Man in a dark room on a laptop

Cyber Experts Volunteer to Help Fight Child Traffickers Online

By Catherine Trifiletti

Our cyber threat hunters kicked off a series of hackathons to combat criminals online. For MITRE's Adam Hammond, the issue is personal.

The U.S. Department of State estimates 27.6 million victims are trafficked worldwide at any given time. More than two-thirds are forced into labor, including more than 10 million adults and nearly four million children.

Advanced technology and internet connectivity have exacerbated already bleak figures. For reference, reports of child sex abuse material online have shot up 15,000% over the last 15 years.

Like most complex problems, the solution is not straightforward. But for Adam Hammond, a manager for cyber operations at MITRE, there’s no better way to start than by starting. He and colleagues Leslie Anderson, chief strategist for cyber operations, and ShaRhonda Mirizzi, business operations manager, organized two day-long gatherings over the last six months convening coders and engineers for a common goal.

Coined “Hackathons for Good”—the events are meant to raise awareness and chip away at cyber challenges that can help disrupt trafficking and other crimes against children.

When Hacking Becomes a Personal Investment

dad with 2 kids
Adam Hammond with his adopted daughters Damaya and Isabella, ages 7 and 6.

Adam Hammond with his adopted daughters Damaya and Isabella, ages 7 and 6. 

Before MITRE, Hammond became attuned to the trafficking epidemic while developing a cybersecurity tool to support law enforcement in their efforts to catch bad actors. He was especially disturbed to learn that 60 to 90 percent of all trafficked children are connected to the foster system. “When kids age out or run away, they lose support and become particularly vulnerable to exploitation,” he explains.

Hammond’s priorities shifted in a dramatic fashion.

“The experience sent me on a research journey where I uncovered the heart-breaking statistical outcomes awaiting many kids who age out of foster care,” he says. “I suddenly took on a ‘let's adopt all the kids and all the dogs and get a farm and everybody stays’ attitude.”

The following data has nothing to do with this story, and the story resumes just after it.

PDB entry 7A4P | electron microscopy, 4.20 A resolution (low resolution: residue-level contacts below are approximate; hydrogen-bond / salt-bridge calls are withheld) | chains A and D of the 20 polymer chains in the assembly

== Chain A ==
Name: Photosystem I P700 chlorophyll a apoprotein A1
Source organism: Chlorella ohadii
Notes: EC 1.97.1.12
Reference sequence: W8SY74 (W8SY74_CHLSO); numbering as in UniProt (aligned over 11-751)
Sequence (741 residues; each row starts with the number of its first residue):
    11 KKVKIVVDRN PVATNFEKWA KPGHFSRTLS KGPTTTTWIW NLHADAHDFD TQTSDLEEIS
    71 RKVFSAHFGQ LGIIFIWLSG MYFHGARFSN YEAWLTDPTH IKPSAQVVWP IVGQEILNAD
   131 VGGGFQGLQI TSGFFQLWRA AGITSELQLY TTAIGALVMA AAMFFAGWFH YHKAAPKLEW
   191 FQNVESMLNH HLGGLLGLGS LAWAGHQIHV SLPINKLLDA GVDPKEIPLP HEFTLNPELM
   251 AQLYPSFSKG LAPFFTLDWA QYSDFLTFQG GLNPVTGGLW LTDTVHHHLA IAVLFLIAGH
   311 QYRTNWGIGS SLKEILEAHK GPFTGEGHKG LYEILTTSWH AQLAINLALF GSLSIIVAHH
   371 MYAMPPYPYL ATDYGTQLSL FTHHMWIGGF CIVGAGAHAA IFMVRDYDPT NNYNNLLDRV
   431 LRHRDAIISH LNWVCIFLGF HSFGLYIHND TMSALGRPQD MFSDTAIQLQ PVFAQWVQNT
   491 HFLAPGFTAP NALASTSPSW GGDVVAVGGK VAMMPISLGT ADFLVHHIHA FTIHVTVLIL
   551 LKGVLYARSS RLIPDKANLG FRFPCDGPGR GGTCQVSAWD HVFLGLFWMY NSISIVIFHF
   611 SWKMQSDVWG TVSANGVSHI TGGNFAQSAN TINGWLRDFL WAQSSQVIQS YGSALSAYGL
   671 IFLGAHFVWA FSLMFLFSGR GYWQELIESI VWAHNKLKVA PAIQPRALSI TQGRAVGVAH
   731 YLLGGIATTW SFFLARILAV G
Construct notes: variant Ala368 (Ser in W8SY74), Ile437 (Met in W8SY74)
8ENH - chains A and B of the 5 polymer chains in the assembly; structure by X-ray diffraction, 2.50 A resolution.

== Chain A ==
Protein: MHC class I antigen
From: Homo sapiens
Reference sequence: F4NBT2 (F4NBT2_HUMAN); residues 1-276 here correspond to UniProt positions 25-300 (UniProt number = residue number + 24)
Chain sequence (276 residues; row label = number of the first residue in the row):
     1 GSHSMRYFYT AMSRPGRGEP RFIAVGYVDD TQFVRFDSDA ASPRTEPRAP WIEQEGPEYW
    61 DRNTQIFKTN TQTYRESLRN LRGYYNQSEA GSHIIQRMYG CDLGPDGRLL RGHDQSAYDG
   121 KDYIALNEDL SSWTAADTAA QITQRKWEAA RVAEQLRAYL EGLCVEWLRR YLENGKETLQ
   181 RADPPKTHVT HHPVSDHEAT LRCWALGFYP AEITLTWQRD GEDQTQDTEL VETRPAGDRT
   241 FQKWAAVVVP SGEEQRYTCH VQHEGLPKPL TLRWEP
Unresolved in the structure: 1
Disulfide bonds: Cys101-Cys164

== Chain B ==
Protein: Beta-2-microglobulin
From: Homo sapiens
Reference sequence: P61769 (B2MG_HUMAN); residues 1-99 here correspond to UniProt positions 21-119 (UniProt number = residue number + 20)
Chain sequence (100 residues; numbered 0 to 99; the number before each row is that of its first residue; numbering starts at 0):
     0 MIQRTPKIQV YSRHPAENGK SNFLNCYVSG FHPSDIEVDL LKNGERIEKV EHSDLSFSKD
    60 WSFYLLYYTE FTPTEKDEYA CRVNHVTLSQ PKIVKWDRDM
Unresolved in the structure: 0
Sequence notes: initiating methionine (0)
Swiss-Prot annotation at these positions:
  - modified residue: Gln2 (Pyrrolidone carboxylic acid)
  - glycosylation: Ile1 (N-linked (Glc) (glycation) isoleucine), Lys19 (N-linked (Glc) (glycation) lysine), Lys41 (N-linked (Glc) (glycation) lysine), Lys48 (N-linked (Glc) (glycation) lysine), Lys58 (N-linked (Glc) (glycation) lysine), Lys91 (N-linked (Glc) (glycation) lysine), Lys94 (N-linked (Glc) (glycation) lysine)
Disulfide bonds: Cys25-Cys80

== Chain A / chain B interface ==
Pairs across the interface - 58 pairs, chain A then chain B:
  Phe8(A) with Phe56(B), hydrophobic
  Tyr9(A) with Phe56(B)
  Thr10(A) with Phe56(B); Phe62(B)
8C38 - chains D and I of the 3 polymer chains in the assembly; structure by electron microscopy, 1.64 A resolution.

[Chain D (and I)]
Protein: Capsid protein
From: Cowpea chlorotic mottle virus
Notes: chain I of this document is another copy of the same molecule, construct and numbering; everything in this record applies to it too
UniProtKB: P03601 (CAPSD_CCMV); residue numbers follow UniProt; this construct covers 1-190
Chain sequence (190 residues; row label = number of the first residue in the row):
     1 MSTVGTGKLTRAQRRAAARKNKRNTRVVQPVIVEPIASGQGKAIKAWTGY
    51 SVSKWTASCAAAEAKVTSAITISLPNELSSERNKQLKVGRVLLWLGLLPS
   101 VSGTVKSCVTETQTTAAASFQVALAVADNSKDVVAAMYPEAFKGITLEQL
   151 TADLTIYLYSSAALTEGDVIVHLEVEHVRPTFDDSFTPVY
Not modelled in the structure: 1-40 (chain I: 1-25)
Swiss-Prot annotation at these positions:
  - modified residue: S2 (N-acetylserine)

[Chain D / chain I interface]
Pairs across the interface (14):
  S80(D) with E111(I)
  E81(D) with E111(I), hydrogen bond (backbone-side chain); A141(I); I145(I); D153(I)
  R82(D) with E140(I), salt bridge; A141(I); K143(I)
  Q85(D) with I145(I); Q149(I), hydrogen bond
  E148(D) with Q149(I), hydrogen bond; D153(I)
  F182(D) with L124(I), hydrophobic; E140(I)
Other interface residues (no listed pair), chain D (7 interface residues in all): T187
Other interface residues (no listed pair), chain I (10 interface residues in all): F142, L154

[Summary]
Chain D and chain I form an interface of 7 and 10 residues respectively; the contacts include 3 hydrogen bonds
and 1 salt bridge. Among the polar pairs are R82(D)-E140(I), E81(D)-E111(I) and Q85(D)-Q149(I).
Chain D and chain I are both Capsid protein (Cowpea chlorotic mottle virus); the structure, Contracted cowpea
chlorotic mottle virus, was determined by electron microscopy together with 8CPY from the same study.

Hammond became a foster parent, and he and his wife have since adopted Damaya and Isabella, ages 7 and 6. At MITRE, he tapped his prior experience and engaged with project work supporting law enforcement efforts to combat child exploitation online.

He and Anderson designed the hackathons to act as an extension of the work, leveraging our wide-ranging cybersecurity expertise to automate systems and processes that will ultimately bring law enforcement closer to catching traffickers.

I believe we can be impactful in our role uniting government, nonprofit organizations, and private industry to genuinely make the world a safer place for kids.

Adam Hammond, cyber operations manager

Two Hackathons, One Collective ‘Technical Hammer’

In May, the first event in McLean focused on bolstering the capabilities of Collective Liberty—a nonprofit organization that aids law enforcement agencies in prosecuting traffickers.

Thirty-five volunteers spent eight hours creating tools to sift through mountains of data from nefarious internet sites, performing web scraping and data triage, sorting, categorizing, and prioritization. The efforts resulted in the collection of actionable data that can be used to expedite legal cases against trafficking suspects.

“The work we did in hours may have taken their small team months,” explains MITRE's Akash Trivedi, a lead cybersecurity researcher, who helped seize the day by decomposing challenges and delegating to his team. “We provided the technical hammer to get Collective Liberty closer to their mission.”

"The work has dramatically scaled our impact and productivity in ending trafficking—freeing up our staff time to use the information, instead of spending so much time collecting it,” says Collective Liberty CEO, Rochelle Keyhan. “Resource sharing and partnership really can change the world!”

For the second hackathon in October, 12 engineers from our Bedford, Mass. campus caravanned two hours to the University of Massachusetts in Amherst to collaborate with the school’s Rescue Lab, which aims to protect children on the internet.

Along with 25 computer science graduate students, the group split into four teams divided by their respective capabilities. By the day’s end, the team had created tools providing safeguards for children online, including a text model identifying violent and abusive language on high profile targeted sites, a model identifying violent imagery with high precision, and functional web scrapers.

Hacking on the Horizon

Up to this point, Hammond and others have dedicated company-provided volunteer hours to these projects. He is hopeful that MITRE can continue its work helping sponsors fill technological gaps to impact change on the front end of the problem (e.g., disrupt the financial, IT, and social systems that enable criminal activity) to complement the many nonprofit and law enforcement agencies working to support victims on the back end. Regardless, he notes: “the heart for the mission is there.”

“We joked that this team was ‘weaponizing civic time’ to stop crime," says cybersecurity engineer Troy Townsend.

Hammond has four tentative hackathons on the horizon for 2024—March 1 in partnership with the Huntsville, Ala. office, May in McLean, October in Bedford, and one in San Diego, Calif.

“Sometimes our work gets diffused across different groups, making us far removed from its impact,” Trivedi says. “This effort bridges the divide in a really powerful way.”

For information on how to get involved, email Adam Hammond ahammond@mitre.org.

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